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Oct 13, 2009

How to Troubleshoot Connectivity to a Named SQL Server Instance (part II)

This post is a continuation of How to Troubleshoot Connectivity to a Named SQL Server Instance (part I) where I touched on how data providers connect to SQL Server instances. Here I’ll discuss some common problems and how to troubleshoot them.

Actually, the problem I’ll be talking about is only one but it can affect two different services and it is troubleshot in two different ways. The problem I’m referring to is broken network connectivity.

Probing connectivity to a SQL Server instance

Since the TDS protocol (the protocol used by client data providers to communicate with SQL Server) is connection-oriented, it is TCP-based. That makes probing connectivity trivial. All you need to do is try to open a telnet connection:

>telnet example 1433

where “example” is the server name and 1433 is the port where the SQL Server instance is supposedly listening. If the command screen goes blank and you can’t type anything, then a connection has been established, i.e. you have connectivity. If connectivity is broken, you’ll see an error message that a connection cannot be established.

Note: since Vista, the telnet client program is not enabled by default. You have to enable it through: Control Panel > Programs and Features > Turn Windows features on or off.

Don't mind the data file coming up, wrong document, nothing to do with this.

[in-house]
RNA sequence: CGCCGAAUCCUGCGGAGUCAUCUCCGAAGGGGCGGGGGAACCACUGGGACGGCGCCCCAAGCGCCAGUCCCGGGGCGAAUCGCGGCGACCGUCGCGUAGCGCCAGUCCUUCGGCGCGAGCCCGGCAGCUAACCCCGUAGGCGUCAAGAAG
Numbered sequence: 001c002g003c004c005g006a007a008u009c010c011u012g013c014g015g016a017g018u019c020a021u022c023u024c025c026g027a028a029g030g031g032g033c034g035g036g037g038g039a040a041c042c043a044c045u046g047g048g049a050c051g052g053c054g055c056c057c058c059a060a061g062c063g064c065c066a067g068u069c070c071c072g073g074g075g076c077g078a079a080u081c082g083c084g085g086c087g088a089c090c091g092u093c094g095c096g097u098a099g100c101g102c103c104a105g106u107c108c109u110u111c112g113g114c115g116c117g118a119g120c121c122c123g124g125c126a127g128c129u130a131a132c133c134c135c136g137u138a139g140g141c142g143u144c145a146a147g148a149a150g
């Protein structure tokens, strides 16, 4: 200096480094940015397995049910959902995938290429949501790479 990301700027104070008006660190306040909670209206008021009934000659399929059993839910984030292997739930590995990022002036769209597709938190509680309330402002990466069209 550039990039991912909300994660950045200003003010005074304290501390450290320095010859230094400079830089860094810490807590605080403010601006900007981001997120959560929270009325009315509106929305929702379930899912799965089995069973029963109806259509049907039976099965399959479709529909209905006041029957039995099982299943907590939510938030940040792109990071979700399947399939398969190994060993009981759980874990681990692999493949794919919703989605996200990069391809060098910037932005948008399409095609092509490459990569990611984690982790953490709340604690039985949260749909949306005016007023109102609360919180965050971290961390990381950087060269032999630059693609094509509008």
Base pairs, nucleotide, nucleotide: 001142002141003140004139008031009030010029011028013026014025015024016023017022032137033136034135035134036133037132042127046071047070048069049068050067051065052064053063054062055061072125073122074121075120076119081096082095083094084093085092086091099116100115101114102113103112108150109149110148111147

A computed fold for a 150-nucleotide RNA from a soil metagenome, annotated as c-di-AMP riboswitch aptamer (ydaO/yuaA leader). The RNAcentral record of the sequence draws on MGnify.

Probing connectivity to SQL Browser

This is a more difficult task compared to probing a SQL Server instance, because the protocol SQL Browser “speaks” is UDP-based, i.e. there is no connection that ever gets established. The only way to probe connectivity is to send a correct protocol request message and to verify the received response.

Luckily there is a tool, portqry, freely available from Microsoft, that has a built-in knowledge about a number of protocols including the SQL Browser protocol. You can use it like this:

>portqry –n example –p UDP –e 1434 –cn !ms-SQL-m!

If the query reaches a SQL Browser service (and a response is received), portqry will show status of “LISTENING or FILTERED” and some result in the form of a name-value pair collection, e.g.:

ServerName example
IsClustered No
Version 10.0.2531.0

Otherwise the status will be “NOT LISTENING”.

Common causes of broken connectivity

Before trying to change anything, check that the services are running and are listening on the ports you expect them to be listening on.

Other than that, the most common cause of broken connectivity is the Windows Firewall on the server machine. Unless explicitly allowed, incoming traffic to SQL Server instances and SQL Browser is blocked. To fix that, you need to create a custom rule on the Firewall to allow incoming traffic to all the SQL Server instances as well as to the SQL Browser. (I personally find using the program paths rather than the exact port numbers to be more maintainable.)

The second reason why connectivity may be broken is a router on the way that doesn’t have a rule to route SQL Server traffic. You can get the route using tracert on the client machine:

>tracert example

Then check with the administrator of each router whether SQL Server traffic is routed.

If you still have problems with connectivity, post a question on the SQL Server Data Access forum.

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